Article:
Rubio To Visit Florida’s Treasure Coast On Friday, Urges Army Corps To Tackle Blue-Green Algae Overgrowth
Jun 29 2016
Washington, D.C. – U.S. Senator Marco Rubio (R-FL) today urged the Army Corps of Engineers to take immediate action, including stopping discharges from Lake Okeechobee, to help Florida’s Treasure Coast, which is currently experiencing an overgrowth of “blue-green algae.” In a letter to Assistant Secretary of the Army for Civil Works Jo-Ellen Darcy, Rubio expressed his grave concerns regarding health implications and harm to the ecosystems, which Floridians rely for both environmental and economic benefits. He also extended an invitation for the assistant secretary to visit the area.
Rubio is scheduled to visit the Treasure Coast this Friday to tour the region and examine the problem firsthand. Additional details are forthcoming.
“I write today with urgency in requesting immediate relief for Florida’s Treasure Coast, which is experiencing an overgrowth of cyanobacteria, or “blue-green algae,” said Rubio. “This harmful algal bloom is encasing portions of Martin and St. Lucie Counties, forcing the closure of many beaches and eliciting rightful concerns over the health implications to Floridians and of our cherished ecosystems.”
A PDF of the letter is available here and the full text is below:
The Honorable Jo-Ellen Darcy
Assistant Secretary of the Army – Civil Works
Department of the Army
108 Army Pentagon
Washington, DC 20310-0108
Dear Assistant Secretary Darcy:
I write today with urgency in requesting immediate relief for Florida’s Treasure Coast, which is experiencing an overgrowth of cyanobacteria, or “blue-green algae.” This harmful algal bloom is encasing portions of Martin and St. Lucie Counties, forcing the closure of many beaches and eliciting rightful concerns over the health implications to Floridians and of our cherished ecosystems.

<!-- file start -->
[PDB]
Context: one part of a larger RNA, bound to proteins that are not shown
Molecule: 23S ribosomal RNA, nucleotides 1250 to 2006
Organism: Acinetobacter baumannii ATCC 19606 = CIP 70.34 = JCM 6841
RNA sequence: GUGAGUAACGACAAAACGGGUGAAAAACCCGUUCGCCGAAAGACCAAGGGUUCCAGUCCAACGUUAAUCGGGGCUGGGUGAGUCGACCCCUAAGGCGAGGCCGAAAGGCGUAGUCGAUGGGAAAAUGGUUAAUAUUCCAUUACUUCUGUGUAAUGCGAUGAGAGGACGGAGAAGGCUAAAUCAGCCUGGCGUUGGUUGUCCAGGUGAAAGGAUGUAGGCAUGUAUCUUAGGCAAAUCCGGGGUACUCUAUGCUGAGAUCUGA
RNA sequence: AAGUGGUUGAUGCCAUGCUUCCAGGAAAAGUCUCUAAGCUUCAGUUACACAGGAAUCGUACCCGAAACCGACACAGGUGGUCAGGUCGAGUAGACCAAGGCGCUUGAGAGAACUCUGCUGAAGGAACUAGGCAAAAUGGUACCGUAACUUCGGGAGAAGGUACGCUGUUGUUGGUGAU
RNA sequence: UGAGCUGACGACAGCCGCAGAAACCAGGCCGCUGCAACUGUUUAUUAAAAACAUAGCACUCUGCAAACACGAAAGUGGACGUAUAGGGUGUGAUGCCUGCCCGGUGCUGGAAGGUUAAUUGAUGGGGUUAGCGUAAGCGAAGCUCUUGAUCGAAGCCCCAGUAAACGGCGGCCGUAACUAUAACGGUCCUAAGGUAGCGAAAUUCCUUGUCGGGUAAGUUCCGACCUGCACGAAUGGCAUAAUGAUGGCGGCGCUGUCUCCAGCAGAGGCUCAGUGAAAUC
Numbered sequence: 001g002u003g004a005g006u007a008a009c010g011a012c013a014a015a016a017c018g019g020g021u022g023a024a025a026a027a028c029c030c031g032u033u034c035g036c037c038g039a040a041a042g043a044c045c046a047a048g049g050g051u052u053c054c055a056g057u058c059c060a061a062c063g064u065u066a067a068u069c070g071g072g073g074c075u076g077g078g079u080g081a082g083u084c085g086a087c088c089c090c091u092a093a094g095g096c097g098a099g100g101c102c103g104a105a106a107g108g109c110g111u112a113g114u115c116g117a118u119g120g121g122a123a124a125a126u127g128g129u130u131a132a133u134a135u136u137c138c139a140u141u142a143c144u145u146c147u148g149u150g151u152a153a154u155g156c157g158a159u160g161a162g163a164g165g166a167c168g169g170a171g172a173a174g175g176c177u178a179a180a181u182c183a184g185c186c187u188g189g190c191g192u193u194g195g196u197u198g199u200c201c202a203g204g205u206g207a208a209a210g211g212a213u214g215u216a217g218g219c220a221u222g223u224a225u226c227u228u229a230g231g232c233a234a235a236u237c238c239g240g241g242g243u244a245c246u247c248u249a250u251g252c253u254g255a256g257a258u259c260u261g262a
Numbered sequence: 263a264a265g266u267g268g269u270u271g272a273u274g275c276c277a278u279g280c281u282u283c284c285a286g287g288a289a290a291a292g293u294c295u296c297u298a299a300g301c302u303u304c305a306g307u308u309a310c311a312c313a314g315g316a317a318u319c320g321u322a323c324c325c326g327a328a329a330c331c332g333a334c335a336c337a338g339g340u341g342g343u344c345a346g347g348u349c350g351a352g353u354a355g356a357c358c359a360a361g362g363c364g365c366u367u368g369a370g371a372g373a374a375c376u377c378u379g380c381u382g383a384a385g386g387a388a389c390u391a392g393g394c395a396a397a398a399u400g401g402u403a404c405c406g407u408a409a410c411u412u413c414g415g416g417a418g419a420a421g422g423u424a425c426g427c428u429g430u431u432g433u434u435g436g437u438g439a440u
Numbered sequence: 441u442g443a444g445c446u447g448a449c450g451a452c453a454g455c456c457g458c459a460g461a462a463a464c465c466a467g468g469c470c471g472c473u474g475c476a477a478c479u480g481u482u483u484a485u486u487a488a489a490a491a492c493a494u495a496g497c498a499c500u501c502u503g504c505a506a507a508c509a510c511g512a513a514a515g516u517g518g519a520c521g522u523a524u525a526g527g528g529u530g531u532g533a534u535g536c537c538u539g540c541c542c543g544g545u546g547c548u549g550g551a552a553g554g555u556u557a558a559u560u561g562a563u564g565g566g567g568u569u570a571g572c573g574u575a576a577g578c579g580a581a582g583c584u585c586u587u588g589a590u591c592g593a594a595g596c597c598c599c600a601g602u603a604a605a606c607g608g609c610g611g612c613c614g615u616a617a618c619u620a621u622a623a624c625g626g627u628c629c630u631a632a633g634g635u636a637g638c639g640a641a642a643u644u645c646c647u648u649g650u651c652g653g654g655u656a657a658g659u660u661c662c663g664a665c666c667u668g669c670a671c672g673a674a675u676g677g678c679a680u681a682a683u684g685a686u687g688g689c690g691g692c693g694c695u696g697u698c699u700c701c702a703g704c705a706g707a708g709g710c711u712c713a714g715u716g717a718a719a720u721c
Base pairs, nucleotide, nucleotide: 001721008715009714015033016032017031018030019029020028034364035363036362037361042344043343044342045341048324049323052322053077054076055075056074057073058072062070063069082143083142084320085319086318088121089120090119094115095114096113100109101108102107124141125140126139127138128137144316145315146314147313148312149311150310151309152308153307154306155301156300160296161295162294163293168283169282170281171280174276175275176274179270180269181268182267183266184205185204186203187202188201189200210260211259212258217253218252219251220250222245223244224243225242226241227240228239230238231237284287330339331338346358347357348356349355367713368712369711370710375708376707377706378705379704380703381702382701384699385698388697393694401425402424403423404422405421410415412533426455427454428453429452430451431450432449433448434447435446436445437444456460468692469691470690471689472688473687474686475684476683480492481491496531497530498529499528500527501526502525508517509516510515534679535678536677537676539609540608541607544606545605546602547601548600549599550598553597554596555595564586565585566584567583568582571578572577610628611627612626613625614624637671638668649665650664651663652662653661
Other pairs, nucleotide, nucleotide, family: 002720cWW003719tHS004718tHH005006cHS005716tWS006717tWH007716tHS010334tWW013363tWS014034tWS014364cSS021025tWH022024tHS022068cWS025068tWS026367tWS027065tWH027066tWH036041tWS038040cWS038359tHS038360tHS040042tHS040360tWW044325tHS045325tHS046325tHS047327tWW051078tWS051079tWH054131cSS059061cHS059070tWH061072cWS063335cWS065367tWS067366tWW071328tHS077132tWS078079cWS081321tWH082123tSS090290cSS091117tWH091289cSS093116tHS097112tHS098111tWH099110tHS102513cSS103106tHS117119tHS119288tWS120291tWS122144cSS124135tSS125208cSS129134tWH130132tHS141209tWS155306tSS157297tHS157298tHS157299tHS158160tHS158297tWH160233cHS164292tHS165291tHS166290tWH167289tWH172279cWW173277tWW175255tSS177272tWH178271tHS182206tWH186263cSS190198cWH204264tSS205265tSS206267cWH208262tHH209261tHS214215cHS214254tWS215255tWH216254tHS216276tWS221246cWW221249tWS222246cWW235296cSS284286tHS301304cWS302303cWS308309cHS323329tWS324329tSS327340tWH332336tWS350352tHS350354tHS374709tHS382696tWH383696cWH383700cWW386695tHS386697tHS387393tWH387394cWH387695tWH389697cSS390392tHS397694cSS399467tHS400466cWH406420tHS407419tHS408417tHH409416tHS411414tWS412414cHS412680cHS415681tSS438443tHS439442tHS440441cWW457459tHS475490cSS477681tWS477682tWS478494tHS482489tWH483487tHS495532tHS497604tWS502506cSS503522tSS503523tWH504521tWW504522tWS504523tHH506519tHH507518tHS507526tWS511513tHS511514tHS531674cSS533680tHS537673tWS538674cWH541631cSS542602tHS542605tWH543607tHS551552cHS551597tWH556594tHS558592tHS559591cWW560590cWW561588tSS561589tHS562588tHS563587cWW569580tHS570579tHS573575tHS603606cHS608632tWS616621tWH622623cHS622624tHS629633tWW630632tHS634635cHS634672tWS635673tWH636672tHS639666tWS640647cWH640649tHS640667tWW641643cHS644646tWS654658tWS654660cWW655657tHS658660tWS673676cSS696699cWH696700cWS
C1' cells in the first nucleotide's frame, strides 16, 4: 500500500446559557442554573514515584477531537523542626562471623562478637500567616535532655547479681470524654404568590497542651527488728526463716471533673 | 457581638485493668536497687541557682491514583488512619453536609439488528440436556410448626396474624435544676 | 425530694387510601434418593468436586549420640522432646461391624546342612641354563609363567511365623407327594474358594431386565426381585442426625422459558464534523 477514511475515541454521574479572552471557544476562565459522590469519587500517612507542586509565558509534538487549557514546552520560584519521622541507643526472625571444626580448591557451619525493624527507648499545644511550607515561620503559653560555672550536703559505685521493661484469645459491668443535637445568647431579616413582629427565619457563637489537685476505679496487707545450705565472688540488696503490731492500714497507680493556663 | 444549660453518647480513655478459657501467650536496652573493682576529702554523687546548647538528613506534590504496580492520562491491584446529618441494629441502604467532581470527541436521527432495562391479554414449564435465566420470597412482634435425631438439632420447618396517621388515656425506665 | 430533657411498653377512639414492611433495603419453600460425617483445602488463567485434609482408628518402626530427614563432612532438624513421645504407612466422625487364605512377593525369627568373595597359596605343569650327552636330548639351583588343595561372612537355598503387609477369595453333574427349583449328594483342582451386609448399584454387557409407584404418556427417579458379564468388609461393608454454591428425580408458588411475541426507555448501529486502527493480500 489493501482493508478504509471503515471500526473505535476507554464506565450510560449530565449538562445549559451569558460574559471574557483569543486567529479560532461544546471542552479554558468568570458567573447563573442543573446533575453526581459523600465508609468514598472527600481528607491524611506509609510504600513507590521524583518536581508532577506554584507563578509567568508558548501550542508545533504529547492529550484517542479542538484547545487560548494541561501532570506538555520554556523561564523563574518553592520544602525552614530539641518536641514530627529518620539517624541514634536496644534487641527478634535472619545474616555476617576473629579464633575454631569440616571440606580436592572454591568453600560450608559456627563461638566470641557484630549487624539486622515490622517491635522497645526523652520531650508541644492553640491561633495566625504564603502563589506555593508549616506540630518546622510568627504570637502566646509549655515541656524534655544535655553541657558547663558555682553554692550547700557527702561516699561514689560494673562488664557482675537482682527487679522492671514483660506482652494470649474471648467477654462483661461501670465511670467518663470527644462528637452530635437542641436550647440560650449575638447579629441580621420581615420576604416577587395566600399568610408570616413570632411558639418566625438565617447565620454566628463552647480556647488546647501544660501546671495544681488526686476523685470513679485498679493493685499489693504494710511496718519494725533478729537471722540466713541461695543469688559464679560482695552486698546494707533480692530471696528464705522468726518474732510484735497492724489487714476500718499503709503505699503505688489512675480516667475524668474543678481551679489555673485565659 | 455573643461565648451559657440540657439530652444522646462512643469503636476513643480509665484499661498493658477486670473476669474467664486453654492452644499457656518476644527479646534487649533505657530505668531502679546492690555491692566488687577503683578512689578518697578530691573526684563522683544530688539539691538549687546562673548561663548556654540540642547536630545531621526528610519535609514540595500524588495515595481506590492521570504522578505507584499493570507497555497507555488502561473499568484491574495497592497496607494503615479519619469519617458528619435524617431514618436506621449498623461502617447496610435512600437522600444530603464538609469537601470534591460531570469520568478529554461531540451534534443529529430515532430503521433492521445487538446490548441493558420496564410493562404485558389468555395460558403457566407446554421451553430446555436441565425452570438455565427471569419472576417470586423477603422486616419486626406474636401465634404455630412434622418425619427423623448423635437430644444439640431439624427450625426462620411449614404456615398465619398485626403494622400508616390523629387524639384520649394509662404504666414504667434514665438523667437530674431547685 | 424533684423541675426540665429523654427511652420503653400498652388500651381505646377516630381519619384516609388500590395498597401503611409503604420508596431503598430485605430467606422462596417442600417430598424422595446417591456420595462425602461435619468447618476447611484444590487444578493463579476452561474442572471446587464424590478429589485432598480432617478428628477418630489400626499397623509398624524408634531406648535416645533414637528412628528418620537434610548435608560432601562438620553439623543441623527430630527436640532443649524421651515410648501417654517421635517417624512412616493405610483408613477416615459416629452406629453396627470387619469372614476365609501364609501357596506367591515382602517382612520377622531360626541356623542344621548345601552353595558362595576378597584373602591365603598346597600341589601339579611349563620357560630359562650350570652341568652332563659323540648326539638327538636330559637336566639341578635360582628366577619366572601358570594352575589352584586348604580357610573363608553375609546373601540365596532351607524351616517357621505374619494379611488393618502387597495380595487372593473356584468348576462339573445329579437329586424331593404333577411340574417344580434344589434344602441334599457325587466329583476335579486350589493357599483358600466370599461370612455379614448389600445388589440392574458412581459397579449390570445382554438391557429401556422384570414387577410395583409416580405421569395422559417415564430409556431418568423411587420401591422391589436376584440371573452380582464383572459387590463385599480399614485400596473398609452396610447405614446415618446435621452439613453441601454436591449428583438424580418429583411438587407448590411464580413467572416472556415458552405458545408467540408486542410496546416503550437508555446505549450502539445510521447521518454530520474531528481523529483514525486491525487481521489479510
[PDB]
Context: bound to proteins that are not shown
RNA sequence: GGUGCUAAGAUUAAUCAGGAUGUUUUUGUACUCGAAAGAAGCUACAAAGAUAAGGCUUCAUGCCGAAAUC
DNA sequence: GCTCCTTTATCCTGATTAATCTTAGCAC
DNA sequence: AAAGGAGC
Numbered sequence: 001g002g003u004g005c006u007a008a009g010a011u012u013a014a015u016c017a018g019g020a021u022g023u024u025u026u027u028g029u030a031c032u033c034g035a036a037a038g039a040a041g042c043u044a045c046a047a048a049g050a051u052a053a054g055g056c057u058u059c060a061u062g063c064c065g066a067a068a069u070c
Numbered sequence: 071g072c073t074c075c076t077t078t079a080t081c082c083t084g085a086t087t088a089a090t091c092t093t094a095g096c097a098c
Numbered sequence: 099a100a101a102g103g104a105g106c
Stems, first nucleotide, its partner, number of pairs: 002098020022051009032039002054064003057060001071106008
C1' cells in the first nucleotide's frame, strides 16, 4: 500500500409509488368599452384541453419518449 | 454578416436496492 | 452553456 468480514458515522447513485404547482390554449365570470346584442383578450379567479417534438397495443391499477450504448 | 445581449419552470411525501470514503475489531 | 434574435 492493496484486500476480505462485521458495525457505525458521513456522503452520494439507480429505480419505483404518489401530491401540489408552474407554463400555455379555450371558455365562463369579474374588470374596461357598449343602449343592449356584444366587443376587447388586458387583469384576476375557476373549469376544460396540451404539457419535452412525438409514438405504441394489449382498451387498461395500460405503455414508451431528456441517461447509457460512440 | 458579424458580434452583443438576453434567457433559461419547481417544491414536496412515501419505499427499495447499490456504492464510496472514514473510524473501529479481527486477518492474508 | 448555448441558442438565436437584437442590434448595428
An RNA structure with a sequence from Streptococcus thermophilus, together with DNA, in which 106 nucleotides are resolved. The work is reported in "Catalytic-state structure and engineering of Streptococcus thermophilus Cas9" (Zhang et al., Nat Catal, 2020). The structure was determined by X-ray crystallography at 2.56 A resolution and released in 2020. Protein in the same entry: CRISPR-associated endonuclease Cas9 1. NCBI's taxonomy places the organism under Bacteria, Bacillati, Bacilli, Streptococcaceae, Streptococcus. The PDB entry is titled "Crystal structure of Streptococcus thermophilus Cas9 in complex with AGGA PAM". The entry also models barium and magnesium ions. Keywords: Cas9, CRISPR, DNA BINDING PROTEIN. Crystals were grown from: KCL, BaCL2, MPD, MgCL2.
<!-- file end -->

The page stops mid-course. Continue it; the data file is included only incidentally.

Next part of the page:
Discharges from Lake Okeechobee, which have been ongoing since January, have sent billions of gallons of water into the estuary. This has inundated the St. Lucie River and Indian River Lagoon with an influx of fresh water, leading to lower levels of salinity, and as recent press reports have noted, have pushed the algae into the habitat. The blooms have created areas unsafe for people and animals, and are creating unknown damage to the environment.
I fully understand and respect the goals of the Army Corps of Engineers, and its commitment to ensuring the safety of lives surrounding the Herbert Hoover Dike. However, as the discharges continue to harm the delicate ecosystems, which so many Floridians rely on both environmentally and economically, I request the Corps take any actions possible to cease discharges until the balance and health of the area can be restored. The occurrence of natural disasters, such as the situation we currently face, is a time to work together to find solutions. I implore you to do all you can to ensure the ecosystems are given every opportunity to recover. While this request is under consideration, I welcome you to visit the area to experience the algal bloom firsthand.